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The truth about blackjack side bets8 August 2013
The house edge on side bets tends to be higher than on blackjack itself, provided the player knows basic strategy. I’ve mentioned that before, but always by writing in percentages. In six-deck blackjack games, the house edge against a basic strategy player is about half a percent, a few tenths of a percent more or less depending on house rules. Edges on some of the most common side bets are 3.24 percent on the “+3” portion of 21 + 3, 6.67 percent on a common version of Royal Match and a whopping 24.7 percent on the version of Lucky Ladies I’ve seen most often.
What if instead of percentages, we talk in plain dollars and cents? If you’re betting $10 a hand in blackjack, how much do your expected results change if you add a mere $1 as a side bet? Mind you, these wagers are not limited to $1. I’ve seen players risk as much on their side bets as on blackjack.
If you’re playing at a mostly full table sauntering along at about 60 hands an hour, you’re putting $600 per hour at risk on your main blackjack bet. If you play basic strategy and are narrowing the house edge to about half a percent, your average loss per hour is roughly $3. If you’re an average player who doesn’t know all the ins and outs of a strategy player, you’ll be bucking a house edge closer to 2 percent, with average losses of about $12 per hour.
What about the side bets?
21 + 3: At mostly full tables, the $1 side bets mean a risk of $60 per hour. The 3.24 percent house edge means a few pennies shy of $2 extra in the house coffers. For basic strategy players, that’s just $1 less than the losses from betting 10 times as much on the main game.
Average players who are losing $12 an hour might find that extra two bucks palatable for the chance at 9-1 payoffs if their two cards plus the dealer’s up card form a flush, straight or three of a kind. It’s a much smaller leap from their regular loss rate of $1.20 per $60 wagered.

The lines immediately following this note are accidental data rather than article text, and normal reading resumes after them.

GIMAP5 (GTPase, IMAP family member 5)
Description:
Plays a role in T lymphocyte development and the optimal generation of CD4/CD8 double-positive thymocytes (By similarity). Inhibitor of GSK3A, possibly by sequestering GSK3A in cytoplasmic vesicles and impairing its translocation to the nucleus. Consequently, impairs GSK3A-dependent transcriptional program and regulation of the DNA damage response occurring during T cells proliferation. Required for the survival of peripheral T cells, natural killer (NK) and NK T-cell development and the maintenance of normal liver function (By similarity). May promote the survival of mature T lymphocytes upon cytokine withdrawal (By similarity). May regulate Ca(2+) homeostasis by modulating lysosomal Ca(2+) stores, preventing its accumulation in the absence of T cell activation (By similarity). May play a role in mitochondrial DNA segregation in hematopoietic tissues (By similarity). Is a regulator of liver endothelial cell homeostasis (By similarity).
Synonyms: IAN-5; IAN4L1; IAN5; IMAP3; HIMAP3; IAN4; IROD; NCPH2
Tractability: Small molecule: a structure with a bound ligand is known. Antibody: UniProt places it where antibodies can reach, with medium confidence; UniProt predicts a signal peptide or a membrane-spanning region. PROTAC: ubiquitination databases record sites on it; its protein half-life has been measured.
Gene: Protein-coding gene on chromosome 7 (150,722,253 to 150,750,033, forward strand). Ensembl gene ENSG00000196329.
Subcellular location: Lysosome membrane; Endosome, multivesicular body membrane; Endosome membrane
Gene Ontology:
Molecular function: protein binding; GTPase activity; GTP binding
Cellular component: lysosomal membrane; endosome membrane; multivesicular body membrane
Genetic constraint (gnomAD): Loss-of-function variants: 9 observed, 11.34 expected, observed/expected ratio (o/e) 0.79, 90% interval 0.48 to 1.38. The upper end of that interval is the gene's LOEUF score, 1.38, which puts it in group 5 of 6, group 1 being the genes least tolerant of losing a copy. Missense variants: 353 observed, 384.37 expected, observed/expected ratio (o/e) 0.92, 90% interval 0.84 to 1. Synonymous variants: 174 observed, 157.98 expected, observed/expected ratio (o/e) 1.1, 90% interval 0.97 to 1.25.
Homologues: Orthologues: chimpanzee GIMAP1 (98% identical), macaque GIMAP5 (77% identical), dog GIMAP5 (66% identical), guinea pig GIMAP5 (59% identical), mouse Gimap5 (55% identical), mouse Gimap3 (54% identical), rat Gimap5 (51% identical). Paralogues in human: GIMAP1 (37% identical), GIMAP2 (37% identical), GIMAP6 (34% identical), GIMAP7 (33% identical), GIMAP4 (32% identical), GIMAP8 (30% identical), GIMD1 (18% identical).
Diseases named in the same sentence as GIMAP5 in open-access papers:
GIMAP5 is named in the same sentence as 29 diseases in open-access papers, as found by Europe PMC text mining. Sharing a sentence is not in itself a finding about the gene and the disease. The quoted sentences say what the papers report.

Royal Match: In the last couple of decades, I’ve seen this side bet have three or four different runs of popularity before fading into the background once more. Of late, I’ve seen it offered on multiplayer electronic blackjack tables. On the most common six-deck version, the attractions are a 25-1 payoff on a suited king and queen and 2.5-1 on any cards of the same suit dealt as the player’s first two cards.
If you’re betting $1 a hand for 60 hands per hour, your average expected loss is about $4 an hour, larger than the average loss on blackjack for a basic strategy player betting $10 a hand, and a third of the average blackjack loss for an average player despite the disparity in wagers.
Lucky Ladies: There’s the possibility of huge wins here, with a 1,000-1 bonanza of the player is dealt two queens of hearts while the dealer has a blackjack, or 125-1 on a pair of heart ladies regardless of the dealer hand. In the version I’ve seen, there’s also a 19-1 payoff on a 20 if both cards are the same rank and suit, 9-1 on a suited 20 on cards of different ranks, such as jack-king, or 4-1 on an unsuited 20.
That’s an attraction, to be sure, but at a 24.71 percent house edge, the cost is high. Average loss per hour is a whopping $14.83 of the $60 at risk. That dwarfs the average blackjack loss for a $10 a hand basic strategy player, and is even higher than the loss for an average player.
Think about it: That extra $1 per hand more than doubles the average loss for a $10 blackjack bettor who is just an average player.
For those who don’t limit the side bets to a buck, just multiply by your bets. Make the side bets equal to your $10 blackjack bets, and average losses shoot up to about $20 an hour in 21 + 3, $40 in Royal Match and $148 in Lucky Ladies.
It’s your choice. Me … I stick to blackjack.
This article is provided by the Frank Scoblete Network. Melissa A. Kaplan is the network's managing editor. If you would like to use this article on your website, please contact Casino City Press, the exclusive web syndication outlet for the Frank Scoblete Network. To contact Frank, please e-mail him at firstname.lastname@example.org.
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